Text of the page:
Key fact

Sultan Qaboos has been in power since 1970 and is both head of state and head of the government

Source: MEED

While the 2011 Arab uprisings have deposed two leaders in the Middle East and North Africa and left other nations battling violent insurrections, the impact in Oman has been much less dramatic.

For the traditionally conservative sultanate, the fact that any protests took place at all was a major shock for the ruling elite. The demonstrations in January, February and March were the first direct challenge to the successful 40-year rule of Sultan Qaboos bin Said al-Said.

The sultan is hugely popular and as such, he has weathered the storm around him well, moving quickly to stem the protests by announcing significant reforms. Whether they will prove sufficient remains unknown.

“The protests were largely about economic issues rather than political,” says a diplomatic source in Muscat. “No one was calling for regime change and you can draw this distinction between Oman and the rest of the region, but they were definitely inspired [by North Africa].

Popular protests in Oman

Protesters took to the streets in early 2011 to demand higher wages, improved employment opportunities and an end to state corruption. Demonstrators staged a sit-in outside the Majlis al-Shura to demand that the representative body be given legislative powers. 

Much of the unrest was focused in Sohar, the centre of Oman’s industrial sector. For several days, hundreds of  protesters blocked the entrance to Sohar port, which exports 160,000 barrels a day of refined oil products, and the adjacent industrial area.

“In Sohar, [as a result of development of the port and industrial zone] a lot of people who relied on the sea for fishing have been displaced. There is resentment there as local people didn’t get the jobs,” the diplomatic source says. “The protests were bigger there and Sohar is on the main road between Muscat and UAE, so it was quite strategic to block the [Globe] roundabout. I think there was also an element of bored youth.”

No one was calling for regime change and you can draw this distinction between Oman and the rest of the region

Diplomatic source in Muscat

In response to the protests, Sultan Qaboos announced a series of political and economic reforms, including several cabinet reshuffles in which more than a dozen ministers were removed. National Economy Minister Ahmed Macki was not only dismissed, but his ministry was also dissolved. It had widely been blamed for not creating sufficient new jobs. Despite firm promises of reform, questions remain over how and when some of them will be implemented. While the reshuffle served to acknowledge and appease protesters’ demands, it failed to outline whether allegedly corrupt cabinet ministers would be brought to justice. Some analysts say this could be a potential trigger for further protests.

A royal decree grants legislative and regulatory powers to the Council of Oman, which had previously only been a consultative body. Pension reforms are also announced.

“In the short-term, the response was sufficient, but there are two main issues: first, will the promised jobs materialise and will the people be happy with them?” says the diplomatic source. “Second, people weren’t protesting against the sultan himself, but against people close to him, who they assume have been pulling the wool over his eyes. A lot of people, who are happy with the changes, are asking why people aren’t being prosecuted.”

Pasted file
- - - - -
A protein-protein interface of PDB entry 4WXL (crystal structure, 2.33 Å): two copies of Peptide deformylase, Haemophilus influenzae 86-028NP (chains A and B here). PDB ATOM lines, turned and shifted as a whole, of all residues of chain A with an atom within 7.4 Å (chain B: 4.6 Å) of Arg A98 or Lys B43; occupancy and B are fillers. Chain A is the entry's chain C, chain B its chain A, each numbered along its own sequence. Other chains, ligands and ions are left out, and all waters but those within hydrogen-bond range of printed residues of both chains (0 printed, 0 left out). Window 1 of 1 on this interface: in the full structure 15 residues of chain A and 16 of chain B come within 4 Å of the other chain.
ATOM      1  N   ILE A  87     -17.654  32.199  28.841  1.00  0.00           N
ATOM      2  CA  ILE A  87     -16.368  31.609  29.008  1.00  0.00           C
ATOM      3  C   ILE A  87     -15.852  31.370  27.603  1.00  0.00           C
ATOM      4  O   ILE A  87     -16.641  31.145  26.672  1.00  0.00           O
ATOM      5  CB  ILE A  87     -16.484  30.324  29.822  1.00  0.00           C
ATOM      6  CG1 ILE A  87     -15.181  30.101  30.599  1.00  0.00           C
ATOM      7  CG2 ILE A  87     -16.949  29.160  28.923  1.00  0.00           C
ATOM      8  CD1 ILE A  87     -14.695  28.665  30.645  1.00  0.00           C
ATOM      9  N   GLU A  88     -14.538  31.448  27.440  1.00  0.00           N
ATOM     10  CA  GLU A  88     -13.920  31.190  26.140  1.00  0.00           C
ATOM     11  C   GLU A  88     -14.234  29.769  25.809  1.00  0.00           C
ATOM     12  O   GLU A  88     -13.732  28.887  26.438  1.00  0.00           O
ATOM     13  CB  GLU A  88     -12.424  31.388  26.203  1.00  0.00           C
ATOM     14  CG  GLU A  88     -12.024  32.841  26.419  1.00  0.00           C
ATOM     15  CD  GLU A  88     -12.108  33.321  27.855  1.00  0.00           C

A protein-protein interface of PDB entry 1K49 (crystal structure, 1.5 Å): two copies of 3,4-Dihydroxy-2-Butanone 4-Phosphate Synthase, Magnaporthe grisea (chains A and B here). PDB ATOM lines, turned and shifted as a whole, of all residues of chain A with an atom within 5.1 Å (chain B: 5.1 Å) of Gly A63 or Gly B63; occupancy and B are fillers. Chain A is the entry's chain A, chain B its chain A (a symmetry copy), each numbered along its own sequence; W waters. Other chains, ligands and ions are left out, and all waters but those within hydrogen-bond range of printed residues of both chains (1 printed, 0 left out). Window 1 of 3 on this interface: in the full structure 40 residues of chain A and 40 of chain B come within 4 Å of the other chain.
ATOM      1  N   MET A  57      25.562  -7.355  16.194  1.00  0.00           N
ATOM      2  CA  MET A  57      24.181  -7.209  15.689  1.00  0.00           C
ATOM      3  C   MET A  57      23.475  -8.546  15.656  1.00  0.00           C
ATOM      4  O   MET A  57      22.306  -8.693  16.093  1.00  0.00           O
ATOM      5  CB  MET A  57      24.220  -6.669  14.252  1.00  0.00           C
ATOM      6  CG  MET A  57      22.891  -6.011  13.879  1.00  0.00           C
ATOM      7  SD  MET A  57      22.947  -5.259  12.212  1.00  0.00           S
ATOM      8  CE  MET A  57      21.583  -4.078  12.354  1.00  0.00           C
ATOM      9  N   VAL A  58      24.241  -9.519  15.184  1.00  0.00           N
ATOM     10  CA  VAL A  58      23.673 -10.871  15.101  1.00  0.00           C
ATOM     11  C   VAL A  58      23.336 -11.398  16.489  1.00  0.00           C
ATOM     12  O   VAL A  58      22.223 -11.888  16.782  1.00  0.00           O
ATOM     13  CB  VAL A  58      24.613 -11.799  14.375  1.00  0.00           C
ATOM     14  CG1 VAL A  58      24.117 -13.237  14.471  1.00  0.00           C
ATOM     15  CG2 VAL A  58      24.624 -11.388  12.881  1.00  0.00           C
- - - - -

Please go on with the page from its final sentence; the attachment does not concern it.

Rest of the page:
Leadership concerns

Others agree. “I think the sultan’s responses were enough, but he needed to set out more clearly how the promises he made would be implemented,” says Christopher Davidson, a lecturer at the Institute of Middle Eastern & Islamic Studies at Durham University. “As it stands, many prosecutors and activists disbelieve that they can actually be carried out.”

In the context of Gulf monarchies, Qaboos is a reformer … the system cannot be an absolute monarchy forever

Diplomatic source in Muscat

The reshuffles have also created additional problems in the short term. There is now a glaring lack of experience among the leadership of many of Oman’s ministries. This has already impacted decision-making and caused some infrastructure projects to be delayed.

“[Only] five or seven of the new ministers have a degree, so there is a lack of experience and knowledge beyond Oman or their own tribes,” says the diplomatic source. “Also, the lower house [of parliament] should want more powers, but a lot of new members don’t want the additional responsibility – how will they reconcile that?”

One of the sultan’s major reforms was to announce the creation of a committee tasked with giving lawmaking powers to the Council of Oman. The Council of Oman comprises representatives elected from the Shura Council and from the State Council, whose members are appointed by the sultan himself. At present, only the sultan and his cabinet can legislate. This is particularly significant as parliamentary elections are planned for later this year. Held every four years, all nationals above 21 are eligible to vote and stand for election to the Majlis al-Shura. Given the heightened sense of tension in the country, the outcome of the election due to be held in October/November is now eagerly awaited.